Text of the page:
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the Complete Review
the complete review - fiction



You Do Understand

by
Andrej Blatnik


general information | our review | links | about the author

To purchase You Do Understand



Title: You Do Understand
Author: Andrej Blatnik
Genre: Stories
Written: 2009 (Eng. 2010)
Length: 94 pages
Original in: Slovenian
Availability: You Do Understand - US
You Do Understand - UK
You Do Understand - Canada
  • Slovenian title: Saj razumeš ?
  • Translated by Tamara M. Soban

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Our Assessment:

B+ : collection of well-shaped short pieces

See our review for fuller assessment.




The complete review's Review:

       You Do Understand is a collection of fifty very short pieces, some only two sentences long. Many of these flash- and short fictions focus on an individual at some remove from his or her surroundings, centered on the self and unable to make a complete connection to anyone or thing; throughout, there is a sense of alienation. The first piece already sets the tone, reading in its entirety:

     "Do you believe in a tomorrow together ?"
     "First I'd like to believe tonight really happened."
       To varying degrees many of the protagonists deal with a sudden, radical change of circumstances -- sometimes of their own making, sometimes seemingly entirely arbitrary. So, for example, Separation begins:
     It's odd to wake up in a strange apartment. You look at the woman lying next to you. How did you get here ?
       Indeed, the question of how did they get there -- wherever they now find themselves -- is one almost all of Blatnik's characters face. In its most radical form: "You go to bed a bank mogul, you wake up a rickshaw driver", but that is simply the clearest manifestation of what so many of these figures face.
       Blatnik highlights the disconnect between lovers: there are few happy affairs here, and the focus is on degrees of the act of separation. On Paper begins:
     He was one of those men who went out for a paper and never came back.
       He's not the only one: "I've left", begins another one, and so on. In Crossing the Horizon a man actually does venture back after a failed love affair, drawn back because he forgot the sunglasses he thinks he so desperately needs but then actually believing a new start might be possible; it isn't, of course. Blatnik allows his characters longing, but rarely has them take the necessary steps that might permit what they long for to be realized. More often, partners are simply left behind and, more or less, put out of mind: "I can't remember anything but the smell of his helmet", one girl admits after what one might have expected to be an entirely more memorable encounter.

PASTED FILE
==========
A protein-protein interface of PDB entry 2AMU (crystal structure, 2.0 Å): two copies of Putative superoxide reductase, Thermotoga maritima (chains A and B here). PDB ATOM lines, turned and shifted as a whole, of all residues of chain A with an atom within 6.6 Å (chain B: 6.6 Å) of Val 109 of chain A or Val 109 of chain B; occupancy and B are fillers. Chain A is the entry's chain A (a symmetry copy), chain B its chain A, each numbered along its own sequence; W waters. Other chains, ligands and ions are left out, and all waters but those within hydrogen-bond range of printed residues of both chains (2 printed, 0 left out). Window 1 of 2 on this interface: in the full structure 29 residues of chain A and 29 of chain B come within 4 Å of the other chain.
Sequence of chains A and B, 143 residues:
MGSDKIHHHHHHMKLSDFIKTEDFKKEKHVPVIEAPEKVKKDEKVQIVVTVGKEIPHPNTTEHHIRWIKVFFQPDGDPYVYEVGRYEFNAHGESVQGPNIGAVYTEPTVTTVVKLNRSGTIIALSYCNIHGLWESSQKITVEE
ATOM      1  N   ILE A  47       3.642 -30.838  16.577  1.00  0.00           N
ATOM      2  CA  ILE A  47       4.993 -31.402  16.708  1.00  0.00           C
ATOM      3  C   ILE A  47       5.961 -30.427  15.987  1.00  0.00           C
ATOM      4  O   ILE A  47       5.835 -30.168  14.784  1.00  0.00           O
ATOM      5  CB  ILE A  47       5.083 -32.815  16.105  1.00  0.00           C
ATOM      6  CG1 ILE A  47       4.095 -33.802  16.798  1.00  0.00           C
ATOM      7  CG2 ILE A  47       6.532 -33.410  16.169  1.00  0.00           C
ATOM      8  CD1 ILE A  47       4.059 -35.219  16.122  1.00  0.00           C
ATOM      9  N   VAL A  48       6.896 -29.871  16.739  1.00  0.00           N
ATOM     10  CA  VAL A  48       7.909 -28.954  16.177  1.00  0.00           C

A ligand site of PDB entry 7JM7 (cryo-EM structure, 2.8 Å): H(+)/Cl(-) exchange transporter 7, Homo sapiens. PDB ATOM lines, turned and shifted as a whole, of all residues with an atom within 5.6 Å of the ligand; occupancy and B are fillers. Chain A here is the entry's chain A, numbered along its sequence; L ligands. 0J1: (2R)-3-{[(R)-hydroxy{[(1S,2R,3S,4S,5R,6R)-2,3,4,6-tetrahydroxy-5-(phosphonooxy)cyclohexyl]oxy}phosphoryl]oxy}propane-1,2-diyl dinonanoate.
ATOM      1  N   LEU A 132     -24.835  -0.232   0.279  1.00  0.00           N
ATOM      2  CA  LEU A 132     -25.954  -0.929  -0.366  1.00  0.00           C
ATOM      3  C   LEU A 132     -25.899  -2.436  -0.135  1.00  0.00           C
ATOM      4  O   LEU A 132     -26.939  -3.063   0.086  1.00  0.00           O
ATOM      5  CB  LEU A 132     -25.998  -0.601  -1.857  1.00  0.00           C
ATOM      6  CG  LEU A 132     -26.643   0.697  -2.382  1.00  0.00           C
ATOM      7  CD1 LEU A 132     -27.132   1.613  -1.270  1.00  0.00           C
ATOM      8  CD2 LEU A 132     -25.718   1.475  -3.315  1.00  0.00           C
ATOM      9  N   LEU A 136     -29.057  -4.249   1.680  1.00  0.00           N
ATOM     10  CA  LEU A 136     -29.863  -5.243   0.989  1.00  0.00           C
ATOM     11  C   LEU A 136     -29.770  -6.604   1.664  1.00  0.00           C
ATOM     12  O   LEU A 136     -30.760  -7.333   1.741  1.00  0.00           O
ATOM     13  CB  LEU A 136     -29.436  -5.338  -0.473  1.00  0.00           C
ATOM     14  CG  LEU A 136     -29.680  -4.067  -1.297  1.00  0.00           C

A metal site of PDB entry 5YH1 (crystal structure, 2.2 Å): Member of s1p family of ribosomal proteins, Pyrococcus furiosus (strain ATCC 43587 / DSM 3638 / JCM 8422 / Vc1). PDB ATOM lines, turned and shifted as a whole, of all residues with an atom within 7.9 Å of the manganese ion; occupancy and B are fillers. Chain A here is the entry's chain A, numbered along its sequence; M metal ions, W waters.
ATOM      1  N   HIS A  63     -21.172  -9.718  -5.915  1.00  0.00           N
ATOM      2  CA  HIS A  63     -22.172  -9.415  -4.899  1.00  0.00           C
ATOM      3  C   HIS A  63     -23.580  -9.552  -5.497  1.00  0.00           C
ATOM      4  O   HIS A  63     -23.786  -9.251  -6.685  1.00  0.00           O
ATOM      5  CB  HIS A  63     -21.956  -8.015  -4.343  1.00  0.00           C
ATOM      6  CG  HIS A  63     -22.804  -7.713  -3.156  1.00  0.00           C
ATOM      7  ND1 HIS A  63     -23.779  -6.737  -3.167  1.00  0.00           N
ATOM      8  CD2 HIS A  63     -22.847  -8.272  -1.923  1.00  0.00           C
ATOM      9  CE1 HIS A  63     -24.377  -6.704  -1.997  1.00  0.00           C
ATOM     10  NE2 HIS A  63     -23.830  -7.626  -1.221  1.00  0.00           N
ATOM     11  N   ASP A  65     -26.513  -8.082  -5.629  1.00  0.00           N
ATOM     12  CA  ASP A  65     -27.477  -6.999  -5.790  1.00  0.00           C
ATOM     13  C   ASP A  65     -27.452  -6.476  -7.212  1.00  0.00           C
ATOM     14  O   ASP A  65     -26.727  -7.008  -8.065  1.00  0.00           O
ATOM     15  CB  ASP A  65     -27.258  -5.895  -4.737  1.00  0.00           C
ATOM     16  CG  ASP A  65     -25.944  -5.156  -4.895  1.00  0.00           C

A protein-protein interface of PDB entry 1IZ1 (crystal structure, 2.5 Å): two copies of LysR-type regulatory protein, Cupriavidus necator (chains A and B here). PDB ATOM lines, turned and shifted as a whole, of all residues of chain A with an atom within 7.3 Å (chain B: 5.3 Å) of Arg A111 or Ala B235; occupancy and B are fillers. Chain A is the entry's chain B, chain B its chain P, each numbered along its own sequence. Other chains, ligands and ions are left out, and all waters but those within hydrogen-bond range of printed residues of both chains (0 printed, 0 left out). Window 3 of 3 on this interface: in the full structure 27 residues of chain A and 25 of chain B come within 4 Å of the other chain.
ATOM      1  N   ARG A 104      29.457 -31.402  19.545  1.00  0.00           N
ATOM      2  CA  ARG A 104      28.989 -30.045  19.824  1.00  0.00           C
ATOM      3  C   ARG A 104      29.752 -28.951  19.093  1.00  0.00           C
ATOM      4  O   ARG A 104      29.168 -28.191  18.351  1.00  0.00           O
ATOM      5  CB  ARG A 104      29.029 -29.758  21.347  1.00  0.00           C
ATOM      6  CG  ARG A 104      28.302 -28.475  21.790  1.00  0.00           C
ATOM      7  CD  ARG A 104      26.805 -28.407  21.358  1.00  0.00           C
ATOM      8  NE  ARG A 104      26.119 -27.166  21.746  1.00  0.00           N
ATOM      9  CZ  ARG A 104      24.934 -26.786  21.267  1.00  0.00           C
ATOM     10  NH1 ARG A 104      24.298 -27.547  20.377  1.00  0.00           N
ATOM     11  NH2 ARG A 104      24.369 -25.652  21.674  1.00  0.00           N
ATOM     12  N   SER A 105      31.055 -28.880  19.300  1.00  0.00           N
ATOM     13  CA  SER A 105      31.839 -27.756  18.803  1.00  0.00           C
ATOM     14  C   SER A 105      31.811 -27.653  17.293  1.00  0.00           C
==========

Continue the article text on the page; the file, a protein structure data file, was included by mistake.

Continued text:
Some variations are not primarily romantic, as in Experts, where a group of public relations experts is headed to a conference and get flagged down on the road by men with guns who want some media coverage for the war they are involved in but which the PR-men haven't even heard of. "Maybe the whole thing is for real", the narrator wonders -- but here as throughout there is a distinct unreality to even what may well be real, with characters never fully engaged with or integrated into the world around them.
       There is some comic relief, too, though often also with a darker side. Among these humorous pieces is Home from Xpand, a 3D on-screen monster's complaint and reaction to his own condition. Most of the stories, however, are more realistic, and most are steeped entirely in darkness and melancholy: the ending of Cracks holds for many of the pieces:
Many stories don't have happy endings. This is one of them.
       Indeed. The somberness can get quite heavy, but Blatnik is creative enough in both his idea and presentation that one wants to read on. The pieces are well conceived and put together, and it makes for a quite compelling collection.

- M.A.Orthofer, 27 August 2010

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Links:

You Do Understand: Reviews: Andrej Blatnik: Other books of interest under review:

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About the Author:

       Slovenian author Andrej Blatnik was born in 1963.

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© 2010 the complete review

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